59 teams coming from 26 countries including New Zealand, South Africa, France, Russia, Brazil and the United States are competing in the Adventure Racing World Championships in Portugal.
The XPD Portugal race began on the 8th November and will finish on the 13th. Prize giving will be the morning of Saturday, 14th November.
The total estimated distance for this extreme race is 910 kms and each team have approximately 127 hours to complete the race which consists of 5 stages and 21 sections.
Another year (2008), but the same race, this video will give you an understanding of the ultimate challenge that these athletes have given themselves.
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It is compulsory that each team has at least one female member in their total of 4 or all-women teams are allowed too. Entrants have their own support teams, but those who don’t (and there are 12 teams that don’t) will have support provided by the organisers. The winning team will be ‘the Adventure Race World Champions 2009’.
There are 5 mountain bike shortcuts in this race which will allow any team in difficulty to easily reach the finish line. These shortcuts can cut off a total of 136 km and will, on many occasions, allow the slower teams to recover the pace and come forward.
Organized by APCA – the Portuguese Association of Adventure Racing – and supervised by the Portuguese Orienteering Federation, this competition will visit some of the most beautiful and little known ecological reserves in Portugal including the magnificent Schist Villages giving the competitors a vision of a bygone era. Many of these schist villages are uninhabited and in ruins, but some have been renovated and repopulated.
The first stage, which started in showery weather, sett off from the Escoril and finished in Cascais. It was a total of 60.3 kms with a total elevation of 1,689 m and included trekking, roller (or the use of trikke’s if you preferred) and mountain biking through a region known as the western tip of Europe wit its stunning views – if you had the time to appreciate them!
By the end of the first day the teams had realised that they were in for a gruelling race. Already teams were making strategic decisions to cut out the first stage in the hopes of leapfrogging time.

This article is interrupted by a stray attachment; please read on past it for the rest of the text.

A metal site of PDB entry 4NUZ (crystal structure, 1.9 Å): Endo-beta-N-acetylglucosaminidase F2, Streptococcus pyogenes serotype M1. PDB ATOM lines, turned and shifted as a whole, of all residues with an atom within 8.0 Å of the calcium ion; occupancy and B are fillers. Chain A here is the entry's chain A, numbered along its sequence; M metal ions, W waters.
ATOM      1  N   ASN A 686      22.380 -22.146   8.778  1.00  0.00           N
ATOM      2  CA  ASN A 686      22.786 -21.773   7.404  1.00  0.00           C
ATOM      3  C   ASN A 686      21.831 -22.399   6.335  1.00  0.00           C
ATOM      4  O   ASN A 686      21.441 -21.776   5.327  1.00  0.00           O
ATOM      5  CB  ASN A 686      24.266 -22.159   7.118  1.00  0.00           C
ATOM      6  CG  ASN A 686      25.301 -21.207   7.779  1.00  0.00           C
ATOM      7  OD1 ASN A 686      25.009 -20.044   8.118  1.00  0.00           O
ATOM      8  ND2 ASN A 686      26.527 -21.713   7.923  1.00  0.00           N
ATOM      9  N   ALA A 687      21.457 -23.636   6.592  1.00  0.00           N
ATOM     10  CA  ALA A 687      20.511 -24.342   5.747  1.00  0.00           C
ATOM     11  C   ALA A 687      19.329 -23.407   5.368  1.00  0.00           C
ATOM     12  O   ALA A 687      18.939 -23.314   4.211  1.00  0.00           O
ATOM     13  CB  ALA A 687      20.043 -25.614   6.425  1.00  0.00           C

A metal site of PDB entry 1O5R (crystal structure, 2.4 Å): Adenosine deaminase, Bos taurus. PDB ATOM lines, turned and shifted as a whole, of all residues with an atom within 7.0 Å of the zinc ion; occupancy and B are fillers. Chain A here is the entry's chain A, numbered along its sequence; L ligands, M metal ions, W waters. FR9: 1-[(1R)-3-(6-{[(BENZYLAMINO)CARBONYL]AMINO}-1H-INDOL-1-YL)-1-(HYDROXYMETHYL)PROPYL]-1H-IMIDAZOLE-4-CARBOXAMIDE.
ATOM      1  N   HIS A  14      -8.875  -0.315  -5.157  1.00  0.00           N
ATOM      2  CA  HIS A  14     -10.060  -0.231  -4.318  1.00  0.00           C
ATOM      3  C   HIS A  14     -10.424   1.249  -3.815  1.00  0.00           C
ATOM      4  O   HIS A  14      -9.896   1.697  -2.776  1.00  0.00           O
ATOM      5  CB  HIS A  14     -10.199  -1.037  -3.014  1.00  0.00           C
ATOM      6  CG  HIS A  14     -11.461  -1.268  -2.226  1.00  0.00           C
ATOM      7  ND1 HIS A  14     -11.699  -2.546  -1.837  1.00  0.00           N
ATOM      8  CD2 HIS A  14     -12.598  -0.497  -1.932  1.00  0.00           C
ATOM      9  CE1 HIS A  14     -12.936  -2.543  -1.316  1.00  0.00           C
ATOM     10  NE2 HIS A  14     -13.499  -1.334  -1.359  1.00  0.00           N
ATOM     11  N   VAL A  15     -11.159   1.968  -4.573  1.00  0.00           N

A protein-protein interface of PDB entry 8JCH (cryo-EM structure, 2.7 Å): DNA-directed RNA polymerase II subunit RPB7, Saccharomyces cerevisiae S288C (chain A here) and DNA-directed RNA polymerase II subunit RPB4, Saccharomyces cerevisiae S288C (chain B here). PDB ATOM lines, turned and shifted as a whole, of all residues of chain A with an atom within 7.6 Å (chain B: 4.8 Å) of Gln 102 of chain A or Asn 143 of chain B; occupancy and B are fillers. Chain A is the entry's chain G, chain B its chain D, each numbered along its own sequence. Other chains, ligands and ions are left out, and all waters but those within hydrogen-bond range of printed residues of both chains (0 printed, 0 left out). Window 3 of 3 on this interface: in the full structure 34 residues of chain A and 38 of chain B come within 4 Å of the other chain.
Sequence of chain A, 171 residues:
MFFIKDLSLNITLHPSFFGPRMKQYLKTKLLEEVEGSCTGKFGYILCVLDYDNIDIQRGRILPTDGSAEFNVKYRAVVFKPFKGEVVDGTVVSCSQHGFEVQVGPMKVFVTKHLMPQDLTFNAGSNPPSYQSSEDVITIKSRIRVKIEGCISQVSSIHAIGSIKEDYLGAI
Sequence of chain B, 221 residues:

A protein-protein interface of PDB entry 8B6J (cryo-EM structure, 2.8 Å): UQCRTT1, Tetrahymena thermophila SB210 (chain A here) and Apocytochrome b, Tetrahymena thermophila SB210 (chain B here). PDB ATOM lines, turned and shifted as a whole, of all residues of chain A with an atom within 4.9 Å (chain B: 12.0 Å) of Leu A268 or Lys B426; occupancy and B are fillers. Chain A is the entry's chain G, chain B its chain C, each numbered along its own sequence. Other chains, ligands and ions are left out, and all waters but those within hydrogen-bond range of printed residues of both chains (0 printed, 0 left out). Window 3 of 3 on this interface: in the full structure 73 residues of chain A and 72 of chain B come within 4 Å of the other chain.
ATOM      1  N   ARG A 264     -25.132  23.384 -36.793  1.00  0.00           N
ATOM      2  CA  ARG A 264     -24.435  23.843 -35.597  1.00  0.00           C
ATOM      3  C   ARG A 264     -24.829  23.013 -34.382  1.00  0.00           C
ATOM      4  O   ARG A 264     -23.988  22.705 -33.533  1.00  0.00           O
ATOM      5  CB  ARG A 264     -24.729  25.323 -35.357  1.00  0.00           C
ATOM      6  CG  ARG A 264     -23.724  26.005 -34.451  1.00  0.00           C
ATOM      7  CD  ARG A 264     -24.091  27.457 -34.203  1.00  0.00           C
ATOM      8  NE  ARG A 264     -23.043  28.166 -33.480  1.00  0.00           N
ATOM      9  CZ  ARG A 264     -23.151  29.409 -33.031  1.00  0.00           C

Stage 2 was a total length of 171.8 kms, total ascent of 10,821 m, total descent of 9,604 m beginning at Castelo da Lousa and finishing at Hotel Serra da Estrela. This section had the competitors trekking, mountain biking, canyoning and abseiling through lost villages, forests and up and over big hills.
There had been a few misunderstandings at the end of the first stage, with people beginning the second stage a bit unsure of how the point system worked. It was also becoming apparent that the trick now would be to work out how much of the route not to do. Both the canyoning and abseiling were avoidable, for example, although bonus CP’s were available on the abseiling section. It is a risky tactic to miss a CP as it is the number of CP’s which decide the winners, with the bonuses and time only coming into play if teams are tied on CP’s.
After the canyoning it was a short trek to the next transition to prepare for the long mountain bike section through the night. Some teams were worried about the weather conditions for this as there had been a strong wind blowing all day and the biking route was along ridge tops for much of the way, but as it turned out fog and low cloud were as much of a problem as the wind. By the time teams were up on the ridge-line the visibility was only a few metres.
The teams were headed for Assistance Point two at Penhas da Saude where the leaders arrived around dawn yesterday, and from there on they resumed trekking across Portugal’s highest peaks, which already have a thin covering of fresh snow!
Nike/Beaver Creek and Orion Health, are leading the pack at the moment and have so far attempted the whole course.
The weather conditions in the early part of Monday night were harsh, with the dense fog lingering over the hills and the wind increasing in strength to gale force. The wind chill temperatures were around freezing and there was little shelter.
This is turning out to be one helluva race…
At 45km the full trekking stage across the mountains was longer than originally stated, and it was taking even the fastest teams more time to complete than they anticipated.
In any normal adventure race Nike/Beaver Creek and Team Orionhealth.com would be favourites and their battle so far in this race is no different. But it’s this race which is a bit different…
While they decided on their route Mike Kloser of Nike was heard to say, “I’m worried about the cut offs.” A strange thing to say, you might think, by an experienced adventure racer. However, it’s not strange at all and he’s right to be concerned as this race requires the fastest teams to make choices they are not used to or comfortable with, i.e. to miss checkpoints. Last year all the fastest teams at the start of the race tried to get all the CP’s … and they all missed a cut-off and were out of the running.
There is still a long time to the first cut off late tomorrow night, but for now all that can be said is that Nike and OrionHealth are the teams with most CP’s and moving the fastest … but nobody will know for some time yet if they are winning!
Stage 3, today, is 214.6 km long with a 3,441 m ascent and a 4,633 m descent through a deserted but beautiful and challenging landscape on mountain bikes, kayaks and rollers….
Good luck to all…
NEWS ALERT (7.30 p.m. Wednesday, 11th November):
The harshness of the mountains at the end of the 3rd day of the competition have caused the first casualties in the Estoril Portugal XPD Race: 7 teams have reluctantly withdrawn – out of the 59 that started.
The title holders – New Zealand’s “Orion Health” – are still well placed in front, closely followed by the North-American “Nike/Beaver Creek”.